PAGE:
Killingly High School principal meets the community

By Denise Coffey - Staff Writer
Killingly - posted Tue., Sep. 3, 2013
Killingly Town Councilor John Hallbergh, Jr., and his wife Janet talk with new KHS Principal Frederick Silva. Photo by D. Coffey.
Killingly Town Councilor John Hallbergh, Jr., and his wife Janet talk with new KHS Principal Frederick Silva. Photo by D. Coffey.

Killingly High School Principal Frederick Silva spoke to community members on Aug. 27 about some of the challenges facing students and teachers in the 2013-2014 academic year. The challenges involve adjusting to common core standards, instituting new teacher evaluations and improving test scores and graduation rates. Plans for addressing those challenges include a beefed-up technology program, reviewing and revamping schedules, and instituting reading across the curriculum for all grade levels.

Among the technology upgrades will be the institution of a new iPad program and an expanded wireless system. The costs of providing iPads to each student will cost the town $163,000 annually with a four-year lease.

A long-range project involves reviewing the way the current class schedule with 94-minute classes is set up. Silva estimates it would take a year of research in order to choose a schedule that would work, and another year to train staff to teach to the new schedule. “In that second year, you have to look at your policies and regulations to make sure you're in line,” he said.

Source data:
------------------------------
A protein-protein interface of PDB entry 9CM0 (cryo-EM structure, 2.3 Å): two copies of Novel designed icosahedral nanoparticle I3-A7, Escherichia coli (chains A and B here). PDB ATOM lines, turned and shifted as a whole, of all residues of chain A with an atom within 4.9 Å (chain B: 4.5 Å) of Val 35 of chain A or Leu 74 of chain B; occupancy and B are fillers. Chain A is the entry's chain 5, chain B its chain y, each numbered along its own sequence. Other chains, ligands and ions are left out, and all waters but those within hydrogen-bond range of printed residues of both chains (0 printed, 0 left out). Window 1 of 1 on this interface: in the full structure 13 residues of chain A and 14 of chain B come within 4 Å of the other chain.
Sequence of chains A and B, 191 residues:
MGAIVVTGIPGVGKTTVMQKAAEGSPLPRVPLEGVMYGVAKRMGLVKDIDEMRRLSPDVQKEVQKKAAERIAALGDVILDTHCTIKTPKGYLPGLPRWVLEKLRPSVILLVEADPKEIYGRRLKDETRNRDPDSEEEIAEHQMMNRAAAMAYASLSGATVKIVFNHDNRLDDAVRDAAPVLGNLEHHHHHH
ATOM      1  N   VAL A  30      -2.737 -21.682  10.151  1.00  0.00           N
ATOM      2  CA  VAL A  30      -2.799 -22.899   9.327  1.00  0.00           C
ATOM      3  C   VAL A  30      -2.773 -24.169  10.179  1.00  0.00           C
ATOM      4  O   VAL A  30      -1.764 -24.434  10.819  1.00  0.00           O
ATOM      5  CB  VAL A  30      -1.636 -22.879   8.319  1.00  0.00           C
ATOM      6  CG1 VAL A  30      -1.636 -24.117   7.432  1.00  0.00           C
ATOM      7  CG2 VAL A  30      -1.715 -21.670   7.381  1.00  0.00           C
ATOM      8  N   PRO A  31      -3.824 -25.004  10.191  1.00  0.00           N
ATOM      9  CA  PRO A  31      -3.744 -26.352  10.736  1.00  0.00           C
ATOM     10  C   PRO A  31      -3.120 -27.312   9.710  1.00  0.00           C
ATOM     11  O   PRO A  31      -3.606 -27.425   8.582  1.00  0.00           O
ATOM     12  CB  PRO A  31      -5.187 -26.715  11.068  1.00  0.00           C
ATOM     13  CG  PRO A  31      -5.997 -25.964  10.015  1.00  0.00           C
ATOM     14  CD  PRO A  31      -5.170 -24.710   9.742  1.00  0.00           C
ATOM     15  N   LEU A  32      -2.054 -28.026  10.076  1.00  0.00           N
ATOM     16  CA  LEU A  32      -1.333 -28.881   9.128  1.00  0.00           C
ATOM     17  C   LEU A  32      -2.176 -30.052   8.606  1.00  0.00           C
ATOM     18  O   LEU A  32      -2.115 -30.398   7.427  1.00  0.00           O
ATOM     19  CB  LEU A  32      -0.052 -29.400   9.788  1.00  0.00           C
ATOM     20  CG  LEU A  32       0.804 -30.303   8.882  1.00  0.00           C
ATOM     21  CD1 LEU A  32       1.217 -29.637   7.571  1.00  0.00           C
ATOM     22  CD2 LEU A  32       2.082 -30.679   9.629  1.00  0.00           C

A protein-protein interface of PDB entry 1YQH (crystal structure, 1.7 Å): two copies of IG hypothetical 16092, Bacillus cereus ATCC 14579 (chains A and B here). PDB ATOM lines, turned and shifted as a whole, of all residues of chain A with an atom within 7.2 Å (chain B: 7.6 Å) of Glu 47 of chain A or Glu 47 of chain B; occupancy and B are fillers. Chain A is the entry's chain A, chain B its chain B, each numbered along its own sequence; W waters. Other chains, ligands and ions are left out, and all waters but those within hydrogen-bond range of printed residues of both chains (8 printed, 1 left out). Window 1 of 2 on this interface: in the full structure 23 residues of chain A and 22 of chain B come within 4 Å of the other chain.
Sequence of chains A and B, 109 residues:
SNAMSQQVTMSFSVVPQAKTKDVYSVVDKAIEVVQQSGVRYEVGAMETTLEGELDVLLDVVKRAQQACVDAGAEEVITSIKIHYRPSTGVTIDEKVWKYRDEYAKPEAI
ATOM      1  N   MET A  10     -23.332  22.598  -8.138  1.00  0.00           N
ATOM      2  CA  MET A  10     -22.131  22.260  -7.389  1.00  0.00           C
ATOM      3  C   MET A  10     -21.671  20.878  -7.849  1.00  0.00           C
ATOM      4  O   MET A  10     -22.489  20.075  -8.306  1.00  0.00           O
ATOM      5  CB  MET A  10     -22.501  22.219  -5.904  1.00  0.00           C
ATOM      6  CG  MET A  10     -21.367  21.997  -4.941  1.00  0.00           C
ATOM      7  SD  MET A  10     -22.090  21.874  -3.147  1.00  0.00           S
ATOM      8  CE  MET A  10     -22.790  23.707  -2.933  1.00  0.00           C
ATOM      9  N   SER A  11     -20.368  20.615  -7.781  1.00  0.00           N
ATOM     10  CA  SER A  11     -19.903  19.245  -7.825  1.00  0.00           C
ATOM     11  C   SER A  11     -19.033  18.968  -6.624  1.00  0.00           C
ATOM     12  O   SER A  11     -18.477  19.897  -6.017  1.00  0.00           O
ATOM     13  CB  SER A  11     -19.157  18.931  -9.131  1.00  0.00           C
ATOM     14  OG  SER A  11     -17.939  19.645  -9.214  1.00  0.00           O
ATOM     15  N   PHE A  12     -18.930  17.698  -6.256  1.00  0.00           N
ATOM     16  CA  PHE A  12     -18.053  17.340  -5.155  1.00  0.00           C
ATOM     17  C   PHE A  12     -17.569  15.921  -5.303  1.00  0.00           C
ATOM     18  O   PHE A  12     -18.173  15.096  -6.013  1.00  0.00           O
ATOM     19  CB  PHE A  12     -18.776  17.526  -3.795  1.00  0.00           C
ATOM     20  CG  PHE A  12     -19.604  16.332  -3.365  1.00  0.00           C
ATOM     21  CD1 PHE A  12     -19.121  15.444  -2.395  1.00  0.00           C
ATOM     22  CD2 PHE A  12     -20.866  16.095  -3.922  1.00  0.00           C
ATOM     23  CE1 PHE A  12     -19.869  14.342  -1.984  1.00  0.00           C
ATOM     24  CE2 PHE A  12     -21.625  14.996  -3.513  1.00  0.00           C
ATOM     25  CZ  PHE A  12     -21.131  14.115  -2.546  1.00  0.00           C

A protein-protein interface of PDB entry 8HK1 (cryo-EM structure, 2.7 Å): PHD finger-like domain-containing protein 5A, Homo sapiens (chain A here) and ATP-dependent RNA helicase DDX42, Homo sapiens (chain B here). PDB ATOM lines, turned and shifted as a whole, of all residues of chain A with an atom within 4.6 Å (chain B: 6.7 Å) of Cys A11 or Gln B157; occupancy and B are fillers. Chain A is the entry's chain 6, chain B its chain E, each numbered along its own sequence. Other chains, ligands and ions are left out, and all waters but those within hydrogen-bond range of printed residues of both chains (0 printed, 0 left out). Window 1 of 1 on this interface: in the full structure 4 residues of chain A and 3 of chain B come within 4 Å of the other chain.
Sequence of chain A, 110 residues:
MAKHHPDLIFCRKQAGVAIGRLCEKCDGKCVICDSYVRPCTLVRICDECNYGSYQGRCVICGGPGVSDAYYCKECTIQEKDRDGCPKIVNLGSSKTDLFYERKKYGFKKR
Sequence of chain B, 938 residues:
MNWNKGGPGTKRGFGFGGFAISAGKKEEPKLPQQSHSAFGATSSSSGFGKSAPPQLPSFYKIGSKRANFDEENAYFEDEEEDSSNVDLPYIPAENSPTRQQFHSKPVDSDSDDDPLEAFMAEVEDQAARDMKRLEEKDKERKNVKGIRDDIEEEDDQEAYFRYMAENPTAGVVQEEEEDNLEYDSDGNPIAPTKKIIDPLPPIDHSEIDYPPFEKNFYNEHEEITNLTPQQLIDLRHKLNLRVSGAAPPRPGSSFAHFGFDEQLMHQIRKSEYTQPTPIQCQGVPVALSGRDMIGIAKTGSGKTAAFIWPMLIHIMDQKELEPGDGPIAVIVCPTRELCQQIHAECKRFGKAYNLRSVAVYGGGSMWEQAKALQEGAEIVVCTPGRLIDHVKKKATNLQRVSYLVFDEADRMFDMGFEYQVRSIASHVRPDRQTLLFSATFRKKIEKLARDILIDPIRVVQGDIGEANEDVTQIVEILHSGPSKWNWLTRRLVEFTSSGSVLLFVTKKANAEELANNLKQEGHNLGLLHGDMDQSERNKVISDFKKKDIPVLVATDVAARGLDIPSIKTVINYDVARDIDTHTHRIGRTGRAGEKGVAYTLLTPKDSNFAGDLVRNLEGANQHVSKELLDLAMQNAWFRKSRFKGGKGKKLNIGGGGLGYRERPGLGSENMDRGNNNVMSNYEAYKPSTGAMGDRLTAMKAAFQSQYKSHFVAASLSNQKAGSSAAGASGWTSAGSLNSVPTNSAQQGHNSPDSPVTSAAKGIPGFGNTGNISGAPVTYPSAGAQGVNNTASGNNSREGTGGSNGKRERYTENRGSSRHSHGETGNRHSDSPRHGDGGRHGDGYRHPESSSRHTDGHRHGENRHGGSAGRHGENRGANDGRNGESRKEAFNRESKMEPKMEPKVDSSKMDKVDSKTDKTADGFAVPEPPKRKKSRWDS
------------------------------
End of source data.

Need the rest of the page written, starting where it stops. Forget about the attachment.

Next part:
With the common core standards in place, curriculum reviews are in order. “We have to make sure our curriculums are in line with what's going to be tested,” Silva said. “There may need to be some rewriting and retraining with teachers on how to teach to common core.”

Results of the 2013 Connecticut Mastery Tests and Connecticut Academic Performance Tests for Killingly students were mixed. Officials say part of the reason for declining test scores in math, reading and writing is the transition to teaching to common core standards. “Right now we're focusing on reading across the curriculum,” Silva said. “It's going to help kids in all subjects. And we're looking at ways to teach teachers how to teach reading across the curriculum.”

“We're hoping as people see progress in those major areas, they'll realize we are moving in the right directions,” Silva said. In the meantime, Silva wants to make some quick and easy changes. “One thing that students brought up was how we could make it more homey. How we could bring the history of the old high school into the new school,” he said. Silva talked about creating display cases for student work and trophies, designating an area for awards and plaques, and creating new tradition while continuing old ones. “We're really trying to protect traditions and bring in some new things, as we see the need and opportunity for them,” he said.


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